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Noah Syndergaard

Mets Extension Candidate Noah Syndergaard: Is Thor sticking around?

NEW YORK, NEW YORK - AUGUST 22: Noah Syndergaard #34 of the New York Mets sends a hit by Aaron Civale of the Cleveland Indians to first base for the out in the third inning at Citi Field on August 22, 2019 in the Flushing neighborhood of the Queens borough of New York City. (Photo by Elsa/Getty Images)
NEW YORK, NEW YORK - AUGUST 22: Noah Syndergaard #34 of the New York Mets sends a hit by Aaron Civale of the Cleveland Indians to first base for the out in the third inning at Citi Field on August 22, 2019 in the Flushing neighborhood of the Queens borough of New York City. (Photo by Elsa/Getty Images)
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New York Mets pitcher Noah Syndergaard is a candidate for an extension. Will Thor get a deal to keep him in Flushing?

Plenty can happen between now and the 2022 MLB season when New York Mets pitcher Noah Syndergaard could potentially have a new logo across his chest. The flamethrowing righty has been one of the longest-tenured core members of this franchise, previously viewed as the ace of the team.

Although Syndergaard is no longer an ace thanks to Jacob deGrom’s growth into the best pitcher in the league, he’s still a valuable piece to this team’s success. When he’s at his best, Syndergaard taps into the type of talent most pitchers wish they could have for even a single inning. He throws hard, opting to blow his opponent away rather than fool them.

Syndergaard has been a candidate for a contract extension for quite some time. His fast start with the Mets back in 2015 made him a guy worth an early buyout of the arbitration years and maybe even a free agent season.

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This isn’t something the Mets typically do, however. Now two seasons away from free agency, it’s time to get serious about whether or not Syndergaard is a part of this team’s future.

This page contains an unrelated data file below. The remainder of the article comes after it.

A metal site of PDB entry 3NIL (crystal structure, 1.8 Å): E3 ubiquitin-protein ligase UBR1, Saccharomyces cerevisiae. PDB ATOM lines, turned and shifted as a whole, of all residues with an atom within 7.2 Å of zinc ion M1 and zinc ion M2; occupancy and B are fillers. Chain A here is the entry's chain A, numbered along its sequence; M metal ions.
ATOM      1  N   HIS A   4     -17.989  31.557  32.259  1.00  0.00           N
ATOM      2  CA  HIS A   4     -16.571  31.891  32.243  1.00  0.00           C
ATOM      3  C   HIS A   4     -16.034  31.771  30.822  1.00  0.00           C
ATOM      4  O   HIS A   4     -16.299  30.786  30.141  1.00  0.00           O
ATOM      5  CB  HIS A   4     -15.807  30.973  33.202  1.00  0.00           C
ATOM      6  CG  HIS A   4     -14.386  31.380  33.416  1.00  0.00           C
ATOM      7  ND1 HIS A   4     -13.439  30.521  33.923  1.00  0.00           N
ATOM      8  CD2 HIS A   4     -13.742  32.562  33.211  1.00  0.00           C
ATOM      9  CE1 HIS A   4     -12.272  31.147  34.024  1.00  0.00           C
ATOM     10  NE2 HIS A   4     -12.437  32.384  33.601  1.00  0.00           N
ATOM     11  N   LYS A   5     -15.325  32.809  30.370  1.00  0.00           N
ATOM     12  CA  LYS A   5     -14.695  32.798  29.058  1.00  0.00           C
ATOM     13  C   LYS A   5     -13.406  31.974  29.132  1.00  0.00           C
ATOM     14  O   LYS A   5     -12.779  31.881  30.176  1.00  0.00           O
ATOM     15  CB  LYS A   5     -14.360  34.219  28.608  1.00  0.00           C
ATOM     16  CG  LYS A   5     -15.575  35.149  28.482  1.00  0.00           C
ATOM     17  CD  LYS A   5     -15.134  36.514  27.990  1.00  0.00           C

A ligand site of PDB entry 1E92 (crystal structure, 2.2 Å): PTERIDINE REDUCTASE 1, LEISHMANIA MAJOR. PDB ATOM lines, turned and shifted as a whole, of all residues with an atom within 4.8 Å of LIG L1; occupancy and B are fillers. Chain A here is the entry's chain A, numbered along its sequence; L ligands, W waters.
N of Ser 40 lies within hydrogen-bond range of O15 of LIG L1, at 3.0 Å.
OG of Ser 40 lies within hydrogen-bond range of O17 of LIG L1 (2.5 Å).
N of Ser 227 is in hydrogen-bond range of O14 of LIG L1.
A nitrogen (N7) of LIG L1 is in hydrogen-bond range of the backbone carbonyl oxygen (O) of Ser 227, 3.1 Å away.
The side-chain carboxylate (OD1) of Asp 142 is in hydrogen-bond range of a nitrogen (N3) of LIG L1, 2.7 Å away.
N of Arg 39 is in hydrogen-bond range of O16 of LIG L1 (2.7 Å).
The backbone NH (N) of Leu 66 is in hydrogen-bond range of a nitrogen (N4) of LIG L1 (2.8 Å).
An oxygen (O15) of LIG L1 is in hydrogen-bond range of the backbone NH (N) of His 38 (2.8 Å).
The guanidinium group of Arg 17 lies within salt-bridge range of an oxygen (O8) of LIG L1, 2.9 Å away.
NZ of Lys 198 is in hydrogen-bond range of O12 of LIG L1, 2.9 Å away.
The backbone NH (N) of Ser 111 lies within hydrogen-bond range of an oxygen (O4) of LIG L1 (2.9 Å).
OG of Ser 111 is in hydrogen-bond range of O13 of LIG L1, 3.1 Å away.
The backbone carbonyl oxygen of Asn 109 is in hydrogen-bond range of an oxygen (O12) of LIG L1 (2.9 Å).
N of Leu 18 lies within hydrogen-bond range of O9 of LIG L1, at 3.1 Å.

The Mets already have a fortunate wrapped up in deGrom, but it’s not as if he’s other dollar and cents will remain on the payroll by the time Syndergaard is free to leave.

Most of baseball’s best teams have at least a pair of $15+ million pitchers. Some are paying a pair of guys $20+ or even $30+ million!

By the time Syndergaard reaches free agency, players of his current caliber would probably be worth $20-25 per season. I’m assuming the rate will only go up slightly from where it is right now.

Of course, the biggest factor for Thor is how he performs this year and next. Two phenomenal years would put Syndergaard much closer to Gerrit Cole’s salary numbers than what Zack Wheeler got this past offseason. It’s a gamble for both the player and the team to sign an early extension. Pitchers are always one serious injury away from missing a year and a half.

A few events directly correlate with Syndergaard’s future in Flushing. For one, the potential ownership change. I don’t foresee the Wilpons extending anyone while they are in charge. Our only hope of possibly seeing Syndergaard stay is a new deal after he reaches the open market.

Yet another factor is which players the Mets believe in. Marcus Stroman is a free agent after 2020 and re-signing him may prevent them from giving money to Syndergaard. It shouldn’t, but it might.

Most vital of all, I see the Mets making a decision between Syndergaard and Michael Conforto. Both reach free agency in the same winter.

The Washington Nationals had a similar situation with Stephen Strasburg and Bryce Harper. One year before Harper was set for free agency, the Nationals extended Strasburg. It seemed as if they chose Strasburg over Harper although this may not have necessarily been the case.

The Nationals’ situation is slightly different because Strasburg became a free agent first. Syndergaard and Conforto will reach it together. And when they do, I think this franchise will only retain one of them. A lot will depend on the development of other players and whether or not pitching or an outfielder is more valuable to them.

Next. Three Noah Syndergaard predictions for 2020

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The current Mets regime may already have an idea of what they want to do with Syndergaard. There is no urgency to extend him just yet, but the longer the front office waits the higher he can price himself. If they end up losing Syndergaard and Conforto after 2021, it’s going to be a tough pill for loyal fans to swallow.

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